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Re: Species Iris - I. cycloglossa

Donald Mosser asks:
>I'm assuming that I. cylcoglossa can take some frost since it is bulbous.
>However, can it take the heat and humidity that is indicative of
>southeastern U.S. Summers (approximately 100 degrees Far.)?

It's actually a native of northwest Afghanistan, which should be a pretty
continental climate, so I should imagine that it has a much wider tolerance
of temperarure extremes than anything I have ever subjected it to.
Concerning the summer humidity, all I can say is that British summers are
notoriously unpredictable, veering from Mediterranean-dry to monsoon-wet,
and this is what often (reputedly) is what causes most of the problems for
people who try to grow the more difficult junos in the garden.  I say
"reputedly" as I have no experience myself of other than the easier ones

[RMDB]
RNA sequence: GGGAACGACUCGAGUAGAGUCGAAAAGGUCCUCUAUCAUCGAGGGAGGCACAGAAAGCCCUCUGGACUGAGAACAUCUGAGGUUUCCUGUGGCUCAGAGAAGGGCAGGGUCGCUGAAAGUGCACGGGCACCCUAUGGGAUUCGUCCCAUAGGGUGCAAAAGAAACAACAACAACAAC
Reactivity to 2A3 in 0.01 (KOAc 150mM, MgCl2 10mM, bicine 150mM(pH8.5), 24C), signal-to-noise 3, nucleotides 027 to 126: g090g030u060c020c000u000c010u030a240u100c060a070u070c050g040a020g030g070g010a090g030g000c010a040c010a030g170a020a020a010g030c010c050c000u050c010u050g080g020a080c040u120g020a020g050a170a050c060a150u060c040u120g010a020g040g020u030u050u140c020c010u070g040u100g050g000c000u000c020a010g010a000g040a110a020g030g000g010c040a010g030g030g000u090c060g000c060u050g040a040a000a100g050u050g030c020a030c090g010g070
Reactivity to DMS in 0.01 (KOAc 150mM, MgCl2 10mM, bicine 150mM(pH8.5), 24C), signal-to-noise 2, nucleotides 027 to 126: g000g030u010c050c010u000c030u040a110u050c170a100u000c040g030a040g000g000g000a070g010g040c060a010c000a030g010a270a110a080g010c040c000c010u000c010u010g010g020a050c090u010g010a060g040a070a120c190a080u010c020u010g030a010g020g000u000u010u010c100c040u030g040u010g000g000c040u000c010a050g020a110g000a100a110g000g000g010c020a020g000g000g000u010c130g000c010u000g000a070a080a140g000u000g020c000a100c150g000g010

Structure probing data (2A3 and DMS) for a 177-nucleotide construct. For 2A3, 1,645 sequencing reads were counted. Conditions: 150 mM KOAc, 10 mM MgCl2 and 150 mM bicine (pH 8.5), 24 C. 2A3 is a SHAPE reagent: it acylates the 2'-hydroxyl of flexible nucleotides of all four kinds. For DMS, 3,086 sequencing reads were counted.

(e.g. bucharica) outside.

>I'll try looking for this in some of my bulb catalogs.  Anyone on the list
>have a source for this one?

If there is no source easily to hand in N. America, you could try Paul
Christian's nursery in Wales.  He has listed I. cycloglossa for some years -
he also exports & will accept credit cards.  He has a web page at
but sadly hasn't put his wide range of irises up yet - you can however
e-mail him from the web page.

BTW, I should also add that this plant comes easily from seed, should you
get the chance.  The flower illustrated on Tom's corkboard is from one of a
group of plants I grew from seed that was taken from plants of the original
Wendelbo Hedge & Ekberg collection.  There is a little variability in the
population, mostly in the floppiness of the falls, but the colour seems very
stable (in my group of plants at least).  Each plant can produce multiple
blooms, widely spaced up the stem.

I hope some if this might be useful, and tempt some of you at least to try
this plant.


Ian Black  ianblack@easynet.co.uk
Hampshire, UK  - mintemp  -8C

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